A success story?

From a travelers’ perspective, it’s hard to resist the allure and romance of the Channel Tunnel, an engineering project dreamed up over 200 years ago and now the most pleasant way to travel between the UK and Europe.

“The Channel Tunnel is a political, diplomatic, financial and technical success,” says Ed Bartholomew. “It’s now firmly embedded in the economies of Britain, Ireland and continental Europe.”

Mark Smith agrees. “It certainly fulfilled the promise for London to Paris and Brussels. It’s now normal to go there by train and odd if you go there by plane. But there’s lots of capacity left: The freight hasn’t fulfilled its potential and there’s still capacity for passenger trains.”

There have been a string of events that have seen the Channel Tunnel in the headlines for the wrong reasons since its opening, from 1,000 passengers being trapped underground overnight on Eurostar trains in February 1996 due to electronic failures to fires and union action bringing services to a halt.

Throughout its life, the tunnel has proved irresistible to migrants from Africa, the Middle East and beyond who have tried to use it as a way to across the Channel illegally into the UK. Eurotunnel claimed more than 20,000 security breaches involving migrants in 2016.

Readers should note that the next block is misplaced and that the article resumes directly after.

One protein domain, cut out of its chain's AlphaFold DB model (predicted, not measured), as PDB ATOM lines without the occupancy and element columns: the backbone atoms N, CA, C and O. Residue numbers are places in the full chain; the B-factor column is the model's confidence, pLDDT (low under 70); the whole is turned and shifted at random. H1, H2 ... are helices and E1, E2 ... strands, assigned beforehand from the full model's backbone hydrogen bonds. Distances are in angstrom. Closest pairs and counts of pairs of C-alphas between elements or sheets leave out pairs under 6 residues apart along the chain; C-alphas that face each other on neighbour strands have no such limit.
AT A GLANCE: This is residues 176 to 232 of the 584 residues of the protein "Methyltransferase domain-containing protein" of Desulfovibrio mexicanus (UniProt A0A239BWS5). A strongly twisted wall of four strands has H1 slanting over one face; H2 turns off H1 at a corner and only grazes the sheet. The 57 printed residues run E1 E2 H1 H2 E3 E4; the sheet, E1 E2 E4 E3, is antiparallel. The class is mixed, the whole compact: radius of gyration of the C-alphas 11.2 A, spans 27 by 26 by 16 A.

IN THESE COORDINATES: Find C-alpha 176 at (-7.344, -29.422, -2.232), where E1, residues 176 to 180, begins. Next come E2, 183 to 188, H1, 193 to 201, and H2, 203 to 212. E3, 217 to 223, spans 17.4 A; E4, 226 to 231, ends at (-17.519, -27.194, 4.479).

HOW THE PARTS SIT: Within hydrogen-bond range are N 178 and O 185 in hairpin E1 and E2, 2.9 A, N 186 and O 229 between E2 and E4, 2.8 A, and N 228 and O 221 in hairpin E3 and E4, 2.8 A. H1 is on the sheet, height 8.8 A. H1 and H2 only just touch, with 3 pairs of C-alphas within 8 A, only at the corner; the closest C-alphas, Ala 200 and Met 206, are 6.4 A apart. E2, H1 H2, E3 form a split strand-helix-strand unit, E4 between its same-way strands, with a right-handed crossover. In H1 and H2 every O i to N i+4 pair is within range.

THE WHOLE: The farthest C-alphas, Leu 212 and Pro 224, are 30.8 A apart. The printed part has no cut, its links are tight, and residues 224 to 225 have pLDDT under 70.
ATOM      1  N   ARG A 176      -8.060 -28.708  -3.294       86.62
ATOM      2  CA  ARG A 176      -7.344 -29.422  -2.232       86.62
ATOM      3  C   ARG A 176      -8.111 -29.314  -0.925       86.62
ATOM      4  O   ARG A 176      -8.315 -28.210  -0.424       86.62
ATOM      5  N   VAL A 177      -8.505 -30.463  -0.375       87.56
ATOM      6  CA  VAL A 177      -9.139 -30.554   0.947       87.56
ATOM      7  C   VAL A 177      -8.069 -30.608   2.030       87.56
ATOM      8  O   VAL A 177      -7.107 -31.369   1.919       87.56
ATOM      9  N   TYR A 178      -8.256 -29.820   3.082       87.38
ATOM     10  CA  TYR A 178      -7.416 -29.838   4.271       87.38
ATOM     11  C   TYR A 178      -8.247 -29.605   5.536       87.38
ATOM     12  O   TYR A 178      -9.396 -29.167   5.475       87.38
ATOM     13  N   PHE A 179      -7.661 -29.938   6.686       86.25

Such incidents have left enthusiasm for the tunnel undimmed.

In an age when concerns about the environmental cost of air travel are growing, the Channel Tunnel, for all its teething problems, has become a beacon for what is possible when infrastructure projects are given the go ahead.

And while its green credentials will ensure it remains every bit as popular for the next 25 years, it’s also impossible to deny the pleasures of sipping on a glass of Burgundy as the Eurostar zooms out into the French countryside and on towards some of the world’s most beguiling cities.